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"Il ne faut pas qu'il entre dans ma chambre !"

Translation:He must not enter my room!

April 3, 2013



I put "It's not necessary that he enters my room!", I think this should rather be the correct answer!


The use of the negative "il faut" version, i.e., "il ne faut pas qu'il", is a real head-banger. I struggled with this myself and have learned that it actually is to be understood as "he must not", rather than the straight-on "it is not necessary that he...." The latter is not only awkward English, it is actually wrong.


So, how do you say "it is not necessary that he..." as opposed to "he must not"?


"Il n'est pas nécessaire qu'il ...."


Thanks! I should have known that. D'oh!


So how would you translate, "Il ne doit pas ..." If the translation in English is also "he must not," then what is the nuance of difference, if any, between the two in French?


That is also "he must not". As far as I know, there is no significant difference between the two.


Well, "He must not enter my room" would seem even more correct to me...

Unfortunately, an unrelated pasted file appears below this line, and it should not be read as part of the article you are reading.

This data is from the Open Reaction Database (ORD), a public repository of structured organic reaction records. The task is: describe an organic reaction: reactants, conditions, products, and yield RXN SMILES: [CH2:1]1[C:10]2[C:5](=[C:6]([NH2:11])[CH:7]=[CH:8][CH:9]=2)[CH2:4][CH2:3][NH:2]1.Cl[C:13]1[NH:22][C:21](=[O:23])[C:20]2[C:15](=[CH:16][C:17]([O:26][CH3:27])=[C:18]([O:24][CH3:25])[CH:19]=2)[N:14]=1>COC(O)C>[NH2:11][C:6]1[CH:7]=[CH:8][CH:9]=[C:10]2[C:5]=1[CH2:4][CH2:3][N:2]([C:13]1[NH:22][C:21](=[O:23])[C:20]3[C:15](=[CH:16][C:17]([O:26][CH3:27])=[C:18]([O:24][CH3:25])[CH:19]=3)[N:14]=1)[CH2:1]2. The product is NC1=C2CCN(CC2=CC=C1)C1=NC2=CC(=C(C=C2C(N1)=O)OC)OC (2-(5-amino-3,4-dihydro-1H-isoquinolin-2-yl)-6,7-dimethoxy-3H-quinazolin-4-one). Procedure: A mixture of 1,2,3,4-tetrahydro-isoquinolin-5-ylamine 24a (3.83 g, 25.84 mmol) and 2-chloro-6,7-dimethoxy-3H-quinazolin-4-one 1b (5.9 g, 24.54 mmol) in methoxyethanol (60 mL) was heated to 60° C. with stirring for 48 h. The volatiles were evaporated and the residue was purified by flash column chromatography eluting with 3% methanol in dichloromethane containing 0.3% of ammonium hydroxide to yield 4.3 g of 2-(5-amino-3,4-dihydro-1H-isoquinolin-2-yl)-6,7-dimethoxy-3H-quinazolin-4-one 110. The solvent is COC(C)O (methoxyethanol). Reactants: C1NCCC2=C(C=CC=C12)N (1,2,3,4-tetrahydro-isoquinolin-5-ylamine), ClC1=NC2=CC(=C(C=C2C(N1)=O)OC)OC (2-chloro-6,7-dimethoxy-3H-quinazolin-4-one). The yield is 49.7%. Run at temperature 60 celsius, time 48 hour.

"He must not enter my room" is accepted 30May14


i was confused by this too. it makes more sense if you're translating "faut" like "must" "rather than "necessary".


"Il ne faut pas" translates to "It is necessary not to..." instead of "It is not necessary...". In this case, the negation comes after "que".


It is not necessary that he enters my room! It is necessary that he does not enter my room!

These two solutions have different meanings; which one is it really? Also, with the first one, it should really read, "It is not necessary that he ENTER my room!" No "s."


I just had that problem. The first time it said in English "It is necessary that he not enter. . ." so I put "il faut qu'il n'entre pas" and I got it wrong because it said it wanted "il ne faut pas". Then this time, in french, I got "Il ne faut pas. . ." so I put "it is not necessary that he enter my room" and it counted it wrong saying it wanted "It is necessary that he not enter my room". Both are grammatically correct, but they have the translations switched.


frankenstein, DL was correct both times you mention. See the earlier comments on this page.

"Il ne faut pas que X" does not mean "It is not necessary that X"; rather, it means "It is necessary that X not".